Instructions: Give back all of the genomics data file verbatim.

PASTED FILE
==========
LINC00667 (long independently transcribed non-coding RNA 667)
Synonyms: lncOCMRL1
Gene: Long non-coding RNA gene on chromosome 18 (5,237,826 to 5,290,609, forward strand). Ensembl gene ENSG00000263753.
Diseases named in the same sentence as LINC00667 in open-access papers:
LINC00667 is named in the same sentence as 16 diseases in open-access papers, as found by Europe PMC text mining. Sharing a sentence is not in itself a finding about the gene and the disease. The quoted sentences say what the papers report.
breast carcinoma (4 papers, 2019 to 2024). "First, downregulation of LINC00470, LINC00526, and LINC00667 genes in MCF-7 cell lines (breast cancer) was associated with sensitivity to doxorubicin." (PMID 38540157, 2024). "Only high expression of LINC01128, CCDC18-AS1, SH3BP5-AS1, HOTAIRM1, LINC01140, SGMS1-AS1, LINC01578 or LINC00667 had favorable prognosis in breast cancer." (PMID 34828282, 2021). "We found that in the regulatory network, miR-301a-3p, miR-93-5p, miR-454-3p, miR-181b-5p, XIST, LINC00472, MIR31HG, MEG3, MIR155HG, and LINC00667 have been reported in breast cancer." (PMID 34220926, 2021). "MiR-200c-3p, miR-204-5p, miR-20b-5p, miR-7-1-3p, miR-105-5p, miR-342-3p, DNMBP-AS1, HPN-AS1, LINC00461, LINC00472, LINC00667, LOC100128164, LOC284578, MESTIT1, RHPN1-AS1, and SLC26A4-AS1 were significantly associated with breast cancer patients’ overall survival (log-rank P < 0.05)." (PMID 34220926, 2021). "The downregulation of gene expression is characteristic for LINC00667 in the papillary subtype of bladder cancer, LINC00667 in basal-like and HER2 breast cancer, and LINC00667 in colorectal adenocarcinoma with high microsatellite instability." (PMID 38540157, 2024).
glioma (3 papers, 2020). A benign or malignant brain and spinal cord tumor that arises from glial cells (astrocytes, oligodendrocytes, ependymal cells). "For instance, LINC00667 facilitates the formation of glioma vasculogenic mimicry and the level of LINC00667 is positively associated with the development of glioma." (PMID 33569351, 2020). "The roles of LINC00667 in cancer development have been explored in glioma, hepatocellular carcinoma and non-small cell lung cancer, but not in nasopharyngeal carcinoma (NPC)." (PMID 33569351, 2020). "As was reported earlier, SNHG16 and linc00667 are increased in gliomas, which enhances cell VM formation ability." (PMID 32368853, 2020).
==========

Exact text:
LINC00667 (long independently transcribed non-coding RNA 667)
Synonyms: lncOCMRL1
Gene: Long non-coding RNA gene on chromosome 18 (5,237,826 to 5,290,609, forward strand). Ensembl gene ENSG00000263753.
Diseases named in the same sentence as LINC00667 in open-access papers:
LINC00667 is named in the same sentence as 16 diseases in open-access papers, as found by Europe PMC text mining. Sharing a sentence is not in itself a finding about the gene and the disease. The quoted sentences say what the papers report.
breast carcinoma (4 papers, 2019 to 2024). "First, downregulation of LINC00470, LINC00526, and LINC00667 genes in MCF-7 cell lines (breast cancer) was associated with sensitivity to doxorubicin." (PMID 38540157, 2024). "Only high expression of LINC01128, CCDC18-AS1, SH3BP5-AS1, HOTAIRM1, LINC01140, SGMS1-AS1, LINC01578 or LINC00667 had favorable prognosis in breast cancer." (PMID 34828282, 2021). "We found that in the regulatory network, miR-301a-3p, miR-93-5p, miR-454-3p, miR-181b-5p, XIST, LINC00472, MIR31HG, MEG3, MIR155HG, and LINC00667 have been reported in breast cancer." (PMID 34220926, 2021). "MiR-200c-3p, miR-204-5p, miR-20b-5p, miR-7-1-3p, miR-105-5p, miR-342-3p, DNMBP-AS1, HPN-AS1, LINC00461, LINC00472, LINC00667, LOC100128164, LOC284578, MESTIT1, RHPN1-AS1, and SLC26A4-AS1 were significantly associated with breast cancer patients’ overall survival (log-rank P < 0.05)." (PMID 34220926, 2021). "The downregulation of gene expression is characteristic for LINC00667 in the papillary subtype of bladder cancer, LINC00667 in basal-like and HER2 breast cancer, and LINC00667 in colorectal adenocarcinoma with high microsatellite instability." (PMID 38540157, 2024).
glioma (3 papers, 2020). A benign or malignant brain and spinal cord tumor that arises from glial cells (astrocytes, oligodendrocytes, ependymal cells). "For instance, LINC00667 facilitates the formation of glioma vasculogenic mimicry and the level of LINC00667 is positively associated with the development of glioma." (PMID 33569351, 2020). "The roles of LINC00667 in cancer development have been explored in glioma, hepatocellular carcinoma and non-small cell lung cancer, but not in nasopharyngeal carcinoma (NPC)." (PMID 33569351, 2020). "As was reported earlier, SNHG16 and linc00667 are increased in gliomas, which enhances cell VM formation ability." (PMID 32368853, 2020).